Impossible to ignore the grave implications of this event – a Russian jet shot down by the Turks around the Syrian-Turkish border.
Stern faces all round as NATO’s military council meets to discuss the first time in decades that a member nation has shot down a Russian plane.
Russia’s President Putin calls the Turkish government “accomplices of terrorism”.
Tensions mount and uncertainty prevails. Will the Russians retaliate? If so, how?
Further clashes between Turkey and Russia would not be wise. Even NATO called for calm. Such tensions would play directly into the hands of the Islamic State group. The more distractions in its compass, the easier for IS to regroup for its next assault in Iraq-Syria.
Too many great powers are now involved in Iraq and Syria, with far too little coordination.
The French flagship aircraft carrier –Charles De Gaulle – is in the eastern Mediterranean Sea. It has launched missile strikes on IS-held regions in Iraq. US airstrikes have been launched from Turkey, from the Gulf states and from the Indian Ocean.
The Russians have been hitting IS and regional proxies from their Syrian bases and from naval vessels in the Caspian Sea.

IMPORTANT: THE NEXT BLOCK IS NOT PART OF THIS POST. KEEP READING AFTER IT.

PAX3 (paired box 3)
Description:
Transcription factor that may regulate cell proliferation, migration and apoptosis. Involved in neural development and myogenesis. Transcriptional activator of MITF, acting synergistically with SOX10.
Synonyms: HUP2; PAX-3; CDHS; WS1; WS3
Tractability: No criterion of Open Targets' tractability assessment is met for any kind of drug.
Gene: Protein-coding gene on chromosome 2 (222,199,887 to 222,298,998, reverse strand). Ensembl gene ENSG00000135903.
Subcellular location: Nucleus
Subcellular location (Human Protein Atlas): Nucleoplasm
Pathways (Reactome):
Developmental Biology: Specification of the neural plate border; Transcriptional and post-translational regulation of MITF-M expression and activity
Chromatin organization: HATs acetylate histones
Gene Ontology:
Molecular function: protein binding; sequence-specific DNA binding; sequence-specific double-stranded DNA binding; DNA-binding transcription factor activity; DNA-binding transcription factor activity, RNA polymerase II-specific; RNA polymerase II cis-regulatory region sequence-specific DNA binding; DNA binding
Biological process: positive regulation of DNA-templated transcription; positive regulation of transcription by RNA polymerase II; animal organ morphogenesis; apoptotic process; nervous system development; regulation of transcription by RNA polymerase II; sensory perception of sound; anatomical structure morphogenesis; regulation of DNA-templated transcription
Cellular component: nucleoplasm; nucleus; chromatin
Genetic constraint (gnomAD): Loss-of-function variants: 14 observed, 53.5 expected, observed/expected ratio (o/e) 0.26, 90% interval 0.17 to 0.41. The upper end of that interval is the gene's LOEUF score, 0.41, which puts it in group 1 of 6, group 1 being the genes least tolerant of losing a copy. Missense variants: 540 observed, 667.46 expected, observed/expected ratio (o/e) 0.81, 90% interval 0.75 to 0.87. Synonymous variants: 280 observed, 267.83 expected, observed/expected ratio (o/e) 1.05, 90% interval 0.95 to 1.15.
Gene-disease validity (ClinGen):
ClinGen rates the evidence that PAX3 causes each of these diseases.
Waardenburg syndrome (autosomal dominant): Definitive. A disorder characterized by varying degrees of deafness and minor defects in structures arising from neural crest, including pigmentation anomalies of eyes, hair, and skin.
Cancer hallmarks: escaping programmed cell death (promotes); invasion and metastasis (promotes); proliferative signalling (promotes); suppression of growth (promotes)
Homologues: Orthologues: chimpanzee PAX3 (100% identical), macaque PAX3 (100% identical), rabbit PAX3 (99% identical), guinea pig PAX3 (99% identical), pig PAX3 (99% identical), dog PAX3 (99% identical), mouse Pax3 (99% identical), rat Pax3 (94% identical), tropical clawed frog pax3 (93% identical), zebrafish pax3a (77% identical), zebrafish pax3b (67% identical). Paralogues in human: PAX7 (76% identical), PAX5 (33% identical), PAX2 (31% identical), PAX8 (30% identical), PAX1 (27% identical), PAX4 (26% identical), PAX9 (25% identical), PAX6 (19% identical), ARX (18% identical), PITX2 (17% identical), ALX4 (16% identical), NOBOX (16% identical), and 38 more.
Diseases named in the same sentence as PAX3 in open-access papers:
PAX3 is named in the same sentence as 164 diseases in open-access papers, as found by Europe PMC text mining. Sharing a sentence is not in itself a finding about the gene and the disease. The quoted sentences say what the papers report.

The flight path of these deadly weapons and their aircraft crisscross in the skies above Iraq and Syria. The fate of the Sukhoi SU-24 had been sealed earlier, not merely by Turkish warnings, but by congestion. De-escalation talks between the US and the Russians have been useful, but not foolproof.
The great powers might not agree on the fate of Assad, but they are in agreement about the problem of IS. During Obama and Putin’s 35-minute powwow at the G20 summit in Antalya, Turkey, they agreed that the threat of IS united them – but they disagreed on tactics.
“Tactics” has come to mean Assad – what is the assessment of his role in the near term? Russia and Iran insist that Assad’s regime must have a place in the political process. The US, with its Gulf partners and Turkey, say that this should not be the case.
The question of Assad is only part of the problem. Even more grave is the planetary conflict between the West and Eurasia.
This is exemplified in the eastward march of NATO and the tension in the South China Sea between the US and China.
The way the Chinese and the Russians see it, the West is committed to an encirclement of Eurasia. This is seen in Beijing and Moscow as a provocation. Tension over that encirclement deters any easy management of the problem in Syria. Anti-Russian, or at least anti-Putin, sentiment is high in the West.
Syria has become the battleground of these ambitions. It is a reminder of the Cold War era, when hot wars took place in the darker nations – against the wider interests of the people in the region. No Syrian has gained from this conflict. It has spiralled out of the ledger of Syrian history and into that of great power history.
Turkey, meanwhile, remains ambivalent in its commitment to the war against IS. It too has fighter aircraft in the air, but not to bomb IS.